More articles about the mysterious circumstances under which Joe Gaffney (or Goffney) shot and killed his girlfriend Blanche Williams in September 1921.
The breaking news:
Wilmington Morning Star, 26 September 1921.
The Daily Times‘ edition, published the same day, gave a blow-by-blow of the testimony adduced at the preliminary hearing. Both Gaffney and Williams were married to other people, but were in a relationship. Williams had come to Wilson from Goldsboro to work in domestic service. Gaffney and Williams were at the home of a woman named Joe Lee (or Joe Brodie) when Clifton Johnson brought in a gun. While Gaffney was examining it, he accidentally shot Williams. However, witnesses claimed they overheard Gaffney say, “If you go with that man I will kill you.” When Williams stepped in the house, Gaffney shot her, then threatened everyone else in the house before he fled.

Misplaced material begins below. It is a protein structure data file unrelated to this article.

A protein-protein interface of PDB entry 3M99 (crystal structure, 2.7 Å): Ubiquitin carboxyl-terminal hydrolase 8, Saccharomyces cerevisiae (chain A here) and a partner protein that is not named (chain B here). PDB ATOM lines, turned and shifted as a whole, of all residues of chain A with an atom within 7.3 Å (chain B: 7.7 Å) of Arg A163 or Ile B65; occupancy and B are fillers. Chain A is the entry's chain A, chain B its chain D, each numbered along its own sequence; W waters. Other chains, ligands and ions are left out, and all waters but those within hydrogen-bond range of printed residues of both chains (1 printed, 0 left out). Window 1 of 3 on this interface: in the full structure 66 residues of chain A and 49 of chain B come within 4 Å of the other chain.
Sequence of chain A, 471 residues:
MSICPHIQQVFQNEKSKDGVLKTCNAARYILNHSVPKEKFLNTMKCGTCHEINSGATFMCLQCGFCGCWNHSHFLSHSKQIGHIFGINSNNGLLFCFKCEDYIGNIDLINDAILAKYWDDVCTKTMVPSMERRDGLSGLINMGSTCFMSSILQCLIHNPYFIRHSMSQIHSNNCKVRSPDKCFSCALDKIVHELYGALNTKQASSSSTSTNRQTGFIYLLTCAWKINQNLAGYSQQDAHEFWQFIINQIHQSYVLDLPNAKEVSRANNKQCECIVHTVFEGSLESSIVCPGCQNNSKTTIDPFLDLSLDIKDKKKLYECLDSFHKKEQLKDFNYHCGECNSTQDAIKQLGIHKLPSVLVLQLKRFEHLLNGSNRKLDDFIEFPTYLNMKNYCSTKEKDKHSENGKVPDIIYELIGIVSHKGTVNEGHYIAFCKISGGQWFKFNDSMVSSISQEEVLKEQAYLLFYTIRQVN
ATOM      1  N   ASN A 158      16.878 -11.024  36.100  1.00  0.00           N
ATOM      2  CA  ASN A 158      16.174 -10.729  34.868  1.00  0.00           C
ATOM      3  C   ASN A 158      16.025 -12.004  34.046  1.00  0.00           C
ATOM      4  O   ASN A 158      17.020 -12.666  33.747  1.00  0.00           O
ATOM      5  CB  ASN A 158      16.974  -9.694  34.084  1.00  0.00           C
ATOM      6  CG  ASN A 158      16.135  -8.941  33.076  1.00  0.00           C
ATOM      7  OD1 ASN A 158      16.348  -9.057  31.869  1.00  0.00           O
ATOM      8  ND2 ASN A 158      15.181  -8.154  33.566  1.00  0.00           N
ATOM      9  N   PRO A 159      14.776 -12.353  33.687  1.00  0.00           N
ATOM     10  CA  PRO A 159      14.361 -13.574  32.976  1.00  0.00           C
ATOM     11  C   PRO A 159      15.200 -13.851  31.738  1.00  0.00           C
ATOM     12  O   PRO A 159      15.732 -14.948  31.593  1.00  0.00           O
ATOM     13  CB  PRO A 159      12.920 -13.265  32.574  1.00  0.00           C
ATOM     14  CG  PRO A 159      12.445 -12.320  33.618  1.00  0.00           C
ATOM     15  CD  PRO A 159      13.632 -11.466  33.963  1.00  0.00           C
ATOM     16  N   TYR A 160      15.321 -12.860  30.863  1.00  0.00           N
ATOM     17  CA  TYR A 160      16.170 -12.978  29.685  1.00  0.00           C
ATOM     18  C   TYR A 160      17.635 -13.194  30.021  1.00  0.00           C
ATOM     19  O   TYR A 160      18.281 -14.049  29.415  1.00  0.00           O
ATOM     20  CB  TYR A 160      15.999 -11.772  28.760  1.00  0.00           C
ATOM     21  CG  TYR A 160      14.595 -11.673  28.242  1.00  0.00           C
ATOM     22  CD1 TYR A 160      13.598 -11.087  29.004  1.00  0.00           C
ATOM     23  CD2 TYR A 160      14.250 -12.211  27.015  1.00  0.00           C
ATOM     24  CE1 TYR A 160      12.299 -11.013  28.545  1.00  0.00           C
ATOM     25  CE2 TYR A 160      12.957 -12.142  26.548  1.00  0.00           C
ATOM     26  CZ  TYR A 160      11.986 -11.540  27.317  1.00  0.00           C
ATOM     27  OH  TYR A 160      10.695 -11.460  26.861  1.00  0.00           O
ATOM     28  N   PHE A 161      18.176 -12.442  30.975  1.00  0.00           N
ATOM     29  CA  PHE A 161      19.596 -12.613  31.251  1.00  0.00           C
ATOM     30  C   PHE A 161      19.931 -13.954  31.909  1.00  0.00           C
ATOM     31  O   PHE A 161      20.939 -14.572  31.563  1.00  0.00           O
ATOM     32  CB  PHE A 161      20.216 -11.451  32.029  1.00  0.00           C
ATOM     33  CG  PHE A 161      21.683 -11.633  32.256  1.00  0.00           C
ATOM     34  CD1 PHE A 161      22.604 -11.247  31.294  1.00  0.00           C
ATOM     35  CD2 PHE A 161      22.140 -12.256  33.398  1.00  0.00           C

In December 1921, Joe Gaffney was convicted of Williams’ manslaughter. He drew a twelve-month sentence “to be hired out to pay costs.”
Wilson Daily Times, 23 December 1921.
Wilson Daily Times, 30 December 1921.
- Joe Gaffney
In the 1900 census of Wilson township, Wilson County: farmer Lemon Barnes, 51; wife Dollie Ann, 51; children Ida, 26, Lemon Jr., 20, Mattie, 17, Charlie, 15, and Howard, 12; and stepsons Cornelius Neal, 12, Paul Goffney, 17, and Joseph Goffney, 15.
- Blanche Williams
Blanch Williams died 24 September 1921 in Wilson. Per her death certificate, she was 24 years old; was single; was born in Wayne County to Wash Smith and Laura Williams; and worked as a common laborer. Selina Craig of Goldsboro, N.C., was informant.
Cause of death: “Revolver wound of head (probably accidental)”